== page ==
The NHS is to spend £1.75m developing Shared Lives schemes in England.
NHS England hopes that funding Shared Lives, a model that sees adults needing support moving in with or regularly visiting an approved carer, will enable more people to be cared for in the community rather than in hospitals.
“Shared Lives is a real-world example of the kind of highly cost-effective community and people-centred healthcare approaches which I believe will play a much bigger part in the NHS of the future, as more care moves out of hospitals,” said NHS England chief executive Simon Stevens.
“Whether it is helping someone with a learning disability to build a full life with a network of friends and family, or enabling an older person to recover from an operation in the peace and quiet of a familiar and welcoming environment, Shared Lives challenges assumptions about what kinds of healthcare can be delivered in an ordinary family home.”
NHS England will use the £1.75m to provide funding and support to 6 to 10 clinical commissioning groups on the development of Shared Lives schemes that:
The money will be provided to areas on a match-funded basis. NHS England has recruited the national network Shared Lives Plus to help the clinical commissioning groups who get funding develop health-focused Shared Lives schemes.
Alex Fox, chief executive of Shared Lives Plus, said: “This partnership is a fantastic opportunity for the NHS to develop a world-leading approach to community based support, which will help people live good lives, but will also save millions from under-pressure NHS budgets.”
Shared Lives growing
The announcement coincided with the publication of Shared Lives Plus’s 2016 The State of Shared Lives in England report, an annual report based on a survey of Shared Lives schemes across the country.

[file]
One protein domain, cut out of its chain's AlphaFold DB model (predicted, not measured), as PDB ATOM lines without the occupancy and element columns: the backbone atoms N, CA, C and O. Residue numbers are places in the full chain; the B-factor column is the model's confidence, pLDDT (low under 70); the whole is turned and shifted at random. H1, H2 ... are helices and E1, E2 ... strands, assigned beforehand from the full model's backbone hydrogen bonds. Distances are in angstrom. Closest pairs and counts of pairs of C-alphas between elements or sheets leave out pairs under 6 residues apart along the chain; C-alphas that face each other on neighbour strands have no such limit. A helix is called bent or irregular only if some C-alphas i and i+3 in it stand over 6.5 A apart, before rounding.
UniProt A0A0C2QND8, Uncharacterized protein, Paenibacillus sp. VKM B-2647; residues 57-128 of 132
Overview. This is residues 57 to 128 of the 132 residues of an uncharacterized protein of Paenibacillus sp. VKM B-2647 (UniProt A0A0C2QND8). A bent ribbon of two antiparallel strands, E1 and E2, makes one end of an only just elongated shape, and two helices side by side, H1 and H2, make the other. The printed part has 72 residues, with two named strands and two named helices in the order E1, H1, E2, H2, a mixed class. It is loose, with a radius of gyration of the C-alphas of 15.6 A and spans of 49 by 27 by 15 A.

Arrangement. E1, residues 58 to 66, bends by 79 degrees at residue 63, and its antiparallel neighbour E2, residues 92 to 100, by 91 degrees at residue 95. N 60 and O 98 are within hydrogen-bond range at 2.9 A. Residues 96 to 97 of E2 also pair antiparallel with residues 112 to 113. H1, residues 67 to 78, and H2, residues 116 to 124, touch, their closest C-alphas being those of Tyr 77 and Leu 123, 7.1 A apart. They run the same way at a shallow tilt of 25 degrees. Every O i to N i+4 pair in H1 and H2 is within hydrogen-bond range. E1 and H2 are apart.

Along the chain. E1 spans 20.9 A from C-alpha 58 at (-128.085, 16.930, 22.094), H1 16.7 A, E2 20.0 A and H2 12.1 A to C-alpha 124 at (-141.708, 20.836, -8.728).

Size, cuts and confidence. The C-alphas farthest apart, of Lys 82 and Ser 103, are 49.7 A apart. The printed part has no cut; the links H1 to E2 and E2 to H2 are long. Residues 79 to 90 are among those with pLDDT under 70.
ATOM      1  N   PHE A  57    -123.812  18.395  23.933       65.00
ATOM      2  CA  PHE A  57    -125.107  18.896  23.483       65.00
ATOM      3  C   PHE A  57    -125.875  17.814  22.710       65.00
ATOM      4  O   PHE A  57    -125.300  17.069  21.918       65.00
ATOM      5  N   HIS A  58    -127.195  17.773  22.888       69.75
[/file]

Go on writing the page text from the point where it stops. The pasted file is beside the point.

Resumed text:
The report shows that the number of people using Shared Lives support is continuing to rise. In 2014/15 11,570 people were getting help from Shared Lives compared to 10,440 in 2013/14.
However this does represent a slowdown in the growth of people being supported via the model. Between 2012/13 and 2013/14 the number of people supported by Shared Lives increased 14.47% but between 2013/14 and 2014/15 the number grew by 10.82%.
A spokesman for Shared Lives Plus said that given the national contraction of social care funding it is not a surprise that there has been a slight slow down but it is positive that the use of Shared Lives schemes is still growing significantly.
In 2014/15 there were 8,480 carers providing Shared Lives support compared to 7,830 the year before.
People with learning disabilities remain the primary users of Shared Lives support, accounting for 76% of all users. The next largest group getting help via Shared Lives were people with mental health problems who made up 7% of users.
The report also noted that of the 25 local Shared Lives schemes that have been inspected by the Care Quality Commission, 2 were outstanding and 22 were deemed good. The CQC judged that the remaining scheme required improved.